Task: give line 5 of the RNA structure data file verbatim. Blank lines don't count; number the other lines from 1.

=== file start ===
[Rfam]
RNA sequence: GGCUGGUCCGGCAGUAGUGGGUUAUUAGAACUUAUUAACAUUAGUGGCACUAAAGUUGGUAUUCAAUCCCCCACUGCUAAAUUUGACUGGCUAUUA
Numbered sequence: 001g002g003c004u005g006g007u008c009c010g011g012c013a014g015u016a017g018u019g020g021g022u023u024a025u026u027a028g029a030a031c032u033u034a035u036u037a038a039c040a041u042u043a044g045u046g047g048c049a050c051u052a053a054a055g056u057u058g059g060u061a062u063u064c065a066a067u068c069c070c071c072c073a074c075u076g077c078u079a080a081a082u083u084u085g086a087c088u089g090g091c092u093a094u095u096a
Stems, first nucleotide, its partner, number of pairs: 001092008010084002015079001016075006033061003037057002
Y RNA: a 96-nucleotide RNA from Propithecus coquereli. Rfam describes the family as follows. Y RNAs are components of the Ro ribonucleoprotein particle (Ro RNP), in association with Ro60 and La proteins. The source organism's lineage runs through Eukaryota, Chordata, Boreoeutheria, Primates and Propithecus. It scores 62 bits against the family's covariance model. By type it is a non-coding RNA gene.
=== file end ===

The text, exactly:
Y RNA: a 96-nucleotide RNA from Propithecus coquereli. Rfam describes the family as follows. Y RNAs are components of the Ro ribonucleoprotein particle (Ro RNP), in association with Ro60 and La proteins. The source organism's lineage runs through Eukaryota, Chordata, Boreoeutheria, Primates and Propithecus. It scores 62 bits against the family's covariance model. By type it is a non-coding RNA gene.